The campgrounds are first-come, first-served, and are full or will likely fill up fast, according to the BLM website.
The Carrizo Plain recreation guide describes the sites as “semi-primitive” with restrooms, picnic tables, fire rings, informational kiosks and horse corrals.
Outside of the two campgrounds, car camping is generally permitted in the foothills and mountainous areas — not on the valley floor or at Soda Lake, as there are sensitive biological resources.
Where should I go while I’m there?
The easiest places to go on the Carrizo Plain — and the most crowded — are Overlook Hill and the boardwalk along Soda Lake.
The hill provides nice views of the lake and valley floor, and the boardwalk allows visitors to observe the salty lake.
Beyond Overlook Hill, the Goodwin Education Center — which is open Thursday through Sunday — has restrooms, a mini museum, souvenirs and rangers who can provide tips and directions.
Toward the northeast side of the park, off Simmler Road, the San Andreas fault zone is also a popular attraction in the monument.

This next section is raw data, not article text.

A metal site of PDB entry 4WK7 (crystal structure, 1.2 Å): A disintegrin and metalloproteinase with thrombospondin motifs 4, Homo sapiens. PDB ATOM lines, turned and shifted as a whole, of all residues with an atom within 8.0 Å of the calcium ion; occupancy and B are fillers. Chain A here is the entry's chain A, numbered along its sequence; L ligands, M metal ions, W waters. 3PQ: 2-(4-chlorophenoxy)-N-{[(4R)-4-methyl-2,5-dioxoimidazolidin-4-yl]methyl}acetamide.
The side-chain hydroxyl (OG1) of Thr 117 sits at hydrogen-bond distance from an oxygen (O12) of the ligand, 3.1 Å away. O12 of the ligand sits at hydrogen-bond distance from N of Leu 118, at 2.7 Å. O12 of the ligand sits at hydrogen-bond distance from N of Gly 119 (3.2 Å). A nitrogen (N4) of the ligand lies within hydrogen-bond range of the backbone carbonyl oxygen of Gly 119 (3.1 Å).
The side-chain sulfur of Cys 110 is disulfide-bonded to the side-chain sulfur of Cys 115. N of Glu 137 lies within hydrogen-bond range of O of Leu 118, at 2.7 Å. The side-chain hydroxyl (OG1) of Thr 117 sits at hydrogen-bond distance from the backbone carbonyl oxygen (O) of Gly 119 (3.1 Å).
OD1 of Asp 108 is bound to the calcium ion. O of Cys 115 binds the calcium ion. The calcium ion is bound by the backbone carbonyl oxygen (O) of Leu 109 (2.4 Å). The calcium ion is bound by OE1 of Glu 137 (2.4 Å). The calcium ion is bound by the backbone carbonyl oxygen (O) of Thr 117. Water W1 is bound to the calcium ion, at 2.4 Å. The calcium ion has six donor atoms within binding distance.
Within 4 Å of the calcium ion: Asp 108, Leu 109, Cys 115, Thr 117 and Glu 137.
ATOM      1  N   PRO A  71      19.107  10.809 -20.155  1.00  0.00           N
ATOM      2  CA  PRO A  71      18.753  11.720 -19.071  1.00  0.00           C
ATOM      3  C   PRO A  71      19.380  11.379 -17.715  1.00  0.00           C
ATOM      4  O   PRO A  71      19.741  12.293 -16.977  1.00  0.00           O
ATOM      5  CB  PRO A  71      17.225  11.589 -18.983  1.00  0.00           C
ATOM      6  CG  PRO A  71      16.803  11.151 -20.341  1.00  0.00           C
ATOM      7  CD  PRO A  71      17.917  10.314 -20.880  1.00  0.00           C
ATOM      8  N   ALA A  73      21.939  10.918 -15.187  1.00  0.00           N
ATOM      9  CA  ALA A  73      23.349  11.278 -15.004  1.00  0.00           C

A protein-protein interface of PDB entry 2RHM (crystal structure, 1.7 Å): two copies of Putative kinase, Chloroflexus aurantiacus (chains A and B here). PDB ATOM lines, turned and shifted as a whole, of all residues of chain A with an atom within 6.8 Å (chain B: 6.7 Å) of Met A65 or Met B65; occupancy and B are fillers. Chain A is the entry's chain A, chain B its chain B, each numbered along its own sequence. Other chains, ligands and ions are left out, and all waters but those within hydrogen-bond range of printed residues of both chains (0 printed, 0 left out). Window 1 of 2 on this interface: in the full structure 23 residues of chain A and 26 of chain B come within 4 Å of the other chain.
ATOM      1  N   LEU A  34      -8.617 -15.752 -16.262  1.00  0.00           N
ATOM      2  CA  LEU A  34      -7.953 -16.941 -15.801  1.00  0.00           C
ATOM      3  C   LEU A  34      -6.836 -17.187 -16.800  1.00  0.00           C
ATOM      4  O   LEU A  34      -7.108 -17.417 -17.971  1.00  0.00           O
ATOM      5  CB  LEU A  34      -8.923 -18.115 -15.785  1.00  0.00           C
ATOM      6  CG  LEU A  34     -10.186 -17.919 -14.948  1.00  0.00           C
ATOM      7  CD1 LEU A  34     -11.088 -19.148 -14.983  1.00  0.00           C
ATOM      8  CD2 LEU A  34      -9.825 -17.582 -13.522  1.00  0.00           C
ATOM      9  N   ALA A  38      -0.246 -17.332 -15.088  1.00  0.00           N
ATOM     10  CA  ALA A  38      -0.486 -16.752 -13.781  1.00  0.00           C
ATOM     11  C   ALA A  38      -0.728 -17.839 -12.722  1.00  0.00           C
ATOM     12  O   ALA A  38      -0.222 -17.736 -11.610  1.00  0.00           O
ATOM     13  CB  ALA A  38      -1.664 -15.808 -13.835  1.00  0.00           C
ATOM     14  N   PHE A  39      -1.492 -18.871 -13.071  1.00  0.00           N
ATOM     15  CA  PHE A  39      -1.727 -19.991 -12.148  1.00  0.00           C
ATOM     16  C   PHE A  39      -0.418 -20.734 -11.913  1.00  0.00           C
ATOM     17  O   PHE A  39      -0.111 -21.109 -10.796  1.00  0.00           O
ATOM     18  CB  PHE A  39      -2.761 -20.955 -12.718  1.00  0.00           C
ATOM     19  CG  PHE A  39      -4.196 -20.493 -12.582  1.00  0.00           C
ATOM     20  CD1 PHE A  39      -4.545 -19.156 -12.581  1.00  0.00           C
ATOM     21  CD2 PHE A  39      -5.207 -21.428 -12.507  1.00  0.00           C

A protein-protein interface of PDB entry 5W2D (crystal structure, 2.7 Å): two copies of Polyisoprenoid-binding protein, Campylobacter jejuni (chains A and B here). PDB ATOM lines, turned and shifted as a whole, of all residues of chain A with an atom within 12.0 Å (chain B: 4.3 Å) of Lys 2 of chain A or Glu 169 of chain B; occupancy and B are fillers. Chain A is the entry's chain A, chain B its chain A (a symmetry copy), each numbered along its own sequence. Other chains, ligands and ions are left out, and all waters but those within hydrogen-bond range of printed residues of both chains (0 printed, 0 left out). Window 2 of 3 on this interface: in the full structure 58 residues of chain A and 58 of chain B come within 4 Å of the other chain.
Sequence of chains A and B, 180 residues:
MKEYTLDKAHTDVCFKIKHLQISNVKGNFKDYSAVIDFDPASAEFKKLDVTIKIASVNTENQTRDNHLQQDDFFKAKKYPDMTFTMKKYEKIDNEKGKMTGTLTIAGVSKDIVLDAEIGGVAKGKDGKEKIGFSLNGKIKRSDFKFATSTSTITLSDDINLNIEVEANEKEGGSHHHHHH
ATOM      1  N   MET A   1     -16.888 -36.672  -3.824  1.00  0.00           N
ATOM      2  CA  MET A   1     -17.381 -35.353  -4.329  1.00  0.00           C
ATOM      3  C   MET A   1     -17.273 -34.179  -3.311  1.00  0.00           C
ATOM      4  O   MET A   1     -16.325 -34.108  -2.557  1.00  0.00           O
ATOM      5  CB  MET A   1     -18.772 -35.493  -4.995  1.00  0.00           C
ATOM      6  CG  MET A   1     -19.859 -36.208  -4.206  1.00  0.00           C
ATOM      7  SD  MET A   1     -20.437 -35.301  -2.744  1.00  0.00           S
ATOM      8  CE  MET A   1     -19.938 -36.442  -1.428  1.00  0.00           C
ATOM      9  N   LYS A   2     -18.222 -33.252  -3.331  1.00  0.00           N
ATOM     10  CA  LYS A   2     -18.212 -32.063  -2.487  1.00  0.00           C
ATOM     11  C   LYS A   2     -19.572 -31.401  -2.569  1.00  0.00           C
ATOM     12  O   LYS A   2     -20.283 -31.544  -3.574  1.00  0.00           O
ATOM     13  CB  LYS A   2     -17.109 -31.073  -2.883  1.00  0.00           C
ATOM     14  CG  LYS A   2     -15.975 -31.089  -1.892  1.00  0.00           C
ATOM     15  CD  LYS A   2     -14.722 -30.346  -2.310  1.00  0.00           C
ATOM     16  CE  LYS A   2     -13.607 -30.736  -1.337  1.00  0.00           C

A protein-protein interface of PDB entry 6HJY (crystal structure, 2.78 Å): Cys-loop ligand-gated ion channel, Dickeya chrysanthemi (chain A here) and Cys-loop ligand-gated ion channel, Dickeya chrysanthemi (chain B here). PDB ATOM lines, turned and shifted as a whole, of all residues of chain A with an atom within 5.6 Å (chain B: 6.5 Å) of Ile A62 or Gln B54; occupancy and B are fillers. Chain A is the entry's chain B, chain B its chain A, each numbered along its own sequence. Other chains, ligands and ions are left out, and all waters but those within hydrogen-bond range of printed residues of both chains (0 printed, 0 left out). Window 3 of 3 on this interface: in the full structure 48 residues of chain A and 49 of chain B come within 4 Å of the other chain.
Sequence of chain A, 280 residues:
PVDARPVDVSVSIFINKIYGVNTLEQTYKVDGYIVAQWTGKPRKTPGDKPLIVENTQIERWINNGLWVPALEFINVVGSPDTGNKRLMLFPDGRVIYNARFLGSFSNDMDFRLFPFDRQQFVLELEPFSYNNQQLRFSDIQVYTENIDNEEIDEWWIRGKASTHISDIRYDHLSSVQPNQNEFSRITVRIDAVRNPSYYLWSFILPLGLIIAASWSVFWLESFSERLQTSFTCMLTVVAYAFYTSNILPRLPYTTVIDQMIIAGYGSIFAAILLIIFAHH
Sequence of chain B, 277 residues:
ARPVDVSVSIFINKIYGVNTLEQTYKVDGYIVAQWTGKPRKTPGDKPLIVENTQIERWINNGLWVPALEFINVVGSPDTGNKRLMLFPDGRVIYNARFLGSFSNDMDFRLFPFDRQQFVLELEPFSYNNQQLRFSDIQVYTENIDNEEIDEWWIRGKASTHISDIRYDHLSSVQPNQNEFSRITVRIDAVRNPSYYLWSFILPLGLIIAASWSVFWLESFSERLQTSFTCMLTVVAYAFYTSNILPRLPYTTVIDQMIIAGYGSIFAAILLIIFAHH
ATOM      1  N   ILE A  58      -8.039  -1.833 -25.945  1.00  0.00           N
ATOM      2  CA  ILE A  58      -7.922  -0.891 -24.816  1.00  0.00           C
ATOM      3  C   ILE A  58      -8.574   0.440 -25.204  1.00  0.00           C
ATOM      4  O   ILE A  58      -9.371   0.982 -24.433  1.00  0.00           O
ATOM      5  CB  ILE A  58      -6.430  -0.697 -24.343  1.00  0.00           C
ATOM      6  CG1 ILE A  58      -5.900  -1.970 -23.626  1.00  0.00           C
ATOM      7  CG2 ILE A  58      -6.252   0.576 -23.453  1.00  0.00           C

In addition, the BLM offers tours of Painted Rock, a sandstone formation painted with Native American symbols.
The first paintings were created 3,000 to 4,000 years ago, and it continues to be a sacred site for Chumash and Yokut descendents,
BLM management is now focused on “protection, preservation and public education, while respecting the Native American values of this sacred site,” according to the Carrizo Plain recreation guide.
Visitors can’t check out Painted Rock on their own at this time of year due to nesting birds. Guided tours are available from March 1 to July 15 on Saturdays from 10 a.m. to 3 p.m.
To reserve tickets for a guided tour, visit recreation.gov.
Where are the closest available resources?
Santa Margarita in San Luis Obispo County and Taft in Kern County are considered the western and eastern gateways to the monument, Hurl said.
But both places are more than an hour’s drive away, so visitors won’t be able to get there quickly if they need something.